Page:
Three Simple Ways to Improve Your Cybersecurity

Three Simple Ways to Improve Your Cybersecurity

The internet has become littered with malicious links, viruses, and trojans. And as data breaches are on the rise, security is top on almost every business’s list, and with good reason. Inadequate or inefficient protection can bring down a company’s network and can cost the company thousands, if not millions of dollars. But for some businesses, just knowing where to start and what to do is the biggest hurdle. With that in mind, we suggest exercising these three methods to help improve your overall network security hygiene to help aid in keeping your devices healthy and hack-free. 

Don’t Get Social Engineered At the top of the computer threat list is social engineering. Social engineering is when someone or something pretends to be something it’s not. It often poses as a brand or item that you would generally trust more than something unknown. It then asks you to share confidential information (like a password) or run a Trojan Horse malware program. It’s a scam!  70% to 90% of all malicious digital breaches originate from social engineering. The best thing to prevent device deception is by mitigating social engineering a priority in your computer security defense.

2. Make Software Patching a Priority – Unpatched software is the reason for approx—30% of all computer attacks. Not so long ago, unpatched software, like unpatched Microsoft Windows, was responsible for almost all successful breaches in a single year. But around 2009, social engineering took over the number one spot, and unpatched software incidents have decreased. Still, it’s a close second, so keeping it top of mind and maintaining consistent patching of software should be put on your security defense priority list. 

3. Use Different Passwords Between Sites and Services – Contrary to popular belief, passwords do not have to be lengthy and complex. An 8-character password with some level of complexity can block 95% of password attacks. According to KnowBe4, the only attack type it does not mitigate is password hash cracking. And that requires the hacker to already have complete control of your computer. If you are concerned about password hash cracking, which most hackers in real-attack scenarios do not do, your passwords have to be at least 16-characters long (with or without complexity). Regardless of your password’s complexity, the far bigger problem is not reusing your password between unrelated security domains (i.e., various websites, services, networks, devices, etc.). The average person has three to 19 passwords that they split up among 170+ websites, services, and domains. This means there is a lot of sharing going on, and that is very high-risk behavior. Because if a hacker obtains one of your passwords, no matter how he/she got it, they can try and reuse it on other websites and affiliations to which you may belong. Hackers have been using this technique to access people’s critical online accounts and identities for decades. To make a hacker’s life harder, use different passwords on every site, service, and domain you utilize. Which usually means getting a password manager program. Many other computer security experts and I recommend using a password manager program.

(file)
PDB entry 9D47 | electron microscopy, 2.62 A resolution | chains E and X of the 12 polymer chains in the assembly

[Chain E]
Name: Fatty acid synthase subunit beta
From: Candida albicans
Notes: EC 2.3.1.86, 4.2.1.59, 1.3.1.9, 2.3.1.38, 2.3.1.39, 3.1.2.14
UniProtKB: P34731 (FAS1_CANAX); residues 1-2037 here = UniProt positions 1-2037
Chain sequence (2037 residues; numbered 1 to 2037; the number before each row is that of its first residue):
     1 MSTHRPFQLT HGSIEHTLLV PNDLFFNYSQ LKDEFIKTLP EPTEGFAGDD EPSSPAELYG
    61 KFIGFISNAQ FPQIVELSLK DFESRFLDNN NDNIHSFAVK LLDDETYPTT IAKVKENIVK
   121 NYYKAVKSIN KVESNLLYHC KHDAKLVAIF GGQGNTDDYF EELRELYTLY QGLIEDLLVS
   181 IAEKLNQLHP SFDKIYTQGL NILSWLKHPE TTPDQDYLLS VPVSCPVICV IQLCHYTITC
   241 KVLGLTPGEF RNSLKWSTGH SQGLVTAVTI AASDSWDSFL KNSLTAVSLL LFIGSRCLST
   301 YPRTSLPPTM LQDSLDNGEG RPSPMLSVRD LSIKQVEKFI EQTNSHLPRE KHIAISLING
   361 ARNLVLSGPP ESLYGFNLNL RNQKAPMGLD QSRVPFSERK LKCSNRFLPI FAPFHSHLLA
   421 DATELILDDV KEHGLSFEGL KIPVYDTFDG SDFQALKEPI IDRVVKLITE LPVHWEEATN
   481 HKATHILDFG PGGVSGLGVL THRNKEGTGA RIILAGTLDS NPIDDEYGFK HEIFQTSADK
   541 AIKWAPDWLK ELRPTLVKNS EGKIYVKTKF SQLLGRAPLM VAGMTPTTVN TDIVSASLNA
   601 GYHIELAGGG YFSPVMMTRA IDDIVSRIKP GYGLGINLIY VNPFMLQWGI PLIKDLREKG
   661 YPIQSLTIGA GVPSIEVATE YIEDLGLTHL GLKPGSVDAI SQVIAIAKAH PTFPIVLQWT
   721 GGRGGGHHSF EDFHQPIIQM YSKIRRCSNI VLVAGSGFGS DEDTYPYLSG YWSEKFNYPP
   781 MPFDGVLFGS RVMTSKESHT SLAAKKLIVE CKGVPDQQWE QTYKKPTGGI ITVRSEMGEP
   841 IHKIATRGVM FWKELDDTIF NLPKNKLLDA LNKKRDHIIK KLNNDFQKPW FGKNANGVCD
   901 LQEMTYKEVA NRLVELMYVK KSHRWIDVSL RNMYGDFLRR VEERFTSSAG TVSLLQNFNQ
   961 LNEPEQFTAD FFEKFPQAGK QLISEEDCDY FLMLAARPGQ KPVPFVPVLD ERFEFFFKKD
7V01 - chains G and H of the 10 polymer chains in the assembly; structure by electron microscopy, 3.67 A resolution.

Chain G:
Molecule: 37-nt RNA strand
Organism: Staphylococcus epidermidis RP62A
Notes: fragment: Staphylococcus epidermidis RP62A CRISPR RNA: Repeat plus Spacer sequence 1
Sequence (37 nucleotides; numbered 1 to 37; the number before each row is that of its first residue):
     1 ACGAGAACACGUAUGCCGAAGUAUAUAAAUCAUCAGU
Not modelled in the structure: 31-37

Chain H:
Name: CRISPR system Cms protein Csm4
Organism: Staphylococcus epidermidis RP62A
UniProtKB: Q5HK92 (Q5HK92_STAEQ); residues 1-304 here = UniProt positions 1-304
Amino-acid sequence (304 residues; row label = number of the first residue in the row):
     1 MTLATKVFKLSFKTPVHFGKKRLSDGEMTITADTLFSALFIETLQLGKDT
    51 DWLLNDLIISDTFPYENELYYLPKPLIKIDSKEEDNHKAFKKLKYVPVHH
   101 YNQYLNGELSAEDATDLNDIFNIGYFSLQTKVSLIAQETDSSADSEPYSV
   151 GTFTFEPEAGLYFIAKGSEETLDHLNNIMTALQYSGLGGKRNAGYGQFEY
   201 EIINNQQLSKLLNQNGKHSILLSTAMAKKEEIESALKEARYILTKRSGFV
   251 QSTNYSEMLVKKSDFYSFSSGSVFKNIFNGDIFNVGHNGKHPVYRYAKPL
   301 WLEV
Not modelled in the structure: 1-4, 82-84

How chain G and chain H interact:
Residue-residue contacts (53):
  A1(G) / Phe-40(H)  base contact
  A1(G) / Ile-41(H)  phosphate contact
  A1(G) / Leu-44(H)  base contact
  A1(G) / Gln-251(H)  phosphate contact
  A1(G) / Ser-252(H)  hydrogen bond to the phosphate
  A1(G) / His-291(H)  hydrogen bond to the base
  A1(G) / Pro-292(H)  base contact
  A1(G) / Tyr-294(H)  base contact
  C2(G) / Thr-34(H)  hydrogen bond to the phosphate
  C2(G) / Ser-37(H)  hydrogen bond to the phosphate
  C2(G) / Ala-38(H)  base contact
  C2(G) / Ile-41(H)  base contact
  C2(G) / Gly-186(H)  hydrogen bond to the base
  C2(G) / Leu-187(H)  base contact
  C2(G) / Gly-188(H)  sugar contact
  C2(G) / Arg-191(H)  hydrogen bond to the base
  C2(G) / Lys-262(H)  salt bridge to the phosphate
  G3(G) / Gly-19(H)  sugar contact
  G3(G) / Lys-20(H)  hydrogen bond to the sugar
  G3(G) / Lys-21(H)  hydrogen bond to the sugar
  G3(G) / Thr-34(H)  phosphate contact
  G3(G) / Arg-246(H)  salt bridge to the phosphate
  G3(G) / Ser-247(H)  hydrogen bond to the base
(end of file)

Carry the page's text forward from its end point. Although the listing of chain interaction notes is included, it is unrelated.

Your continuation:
So, easy as one, two three!  It’s three recommendations, one sentence and 13 words.

Don’t get socially engineered, patch your devices, and use different passwords

You will likely read tens of thousands of words on how to protect yourself and your organization best against hackers and malware this year. But concentrate on the three very essential suggestions above as if they were the top three things you can do to reduce risk in your environment – because they are. 

Melissa Swann


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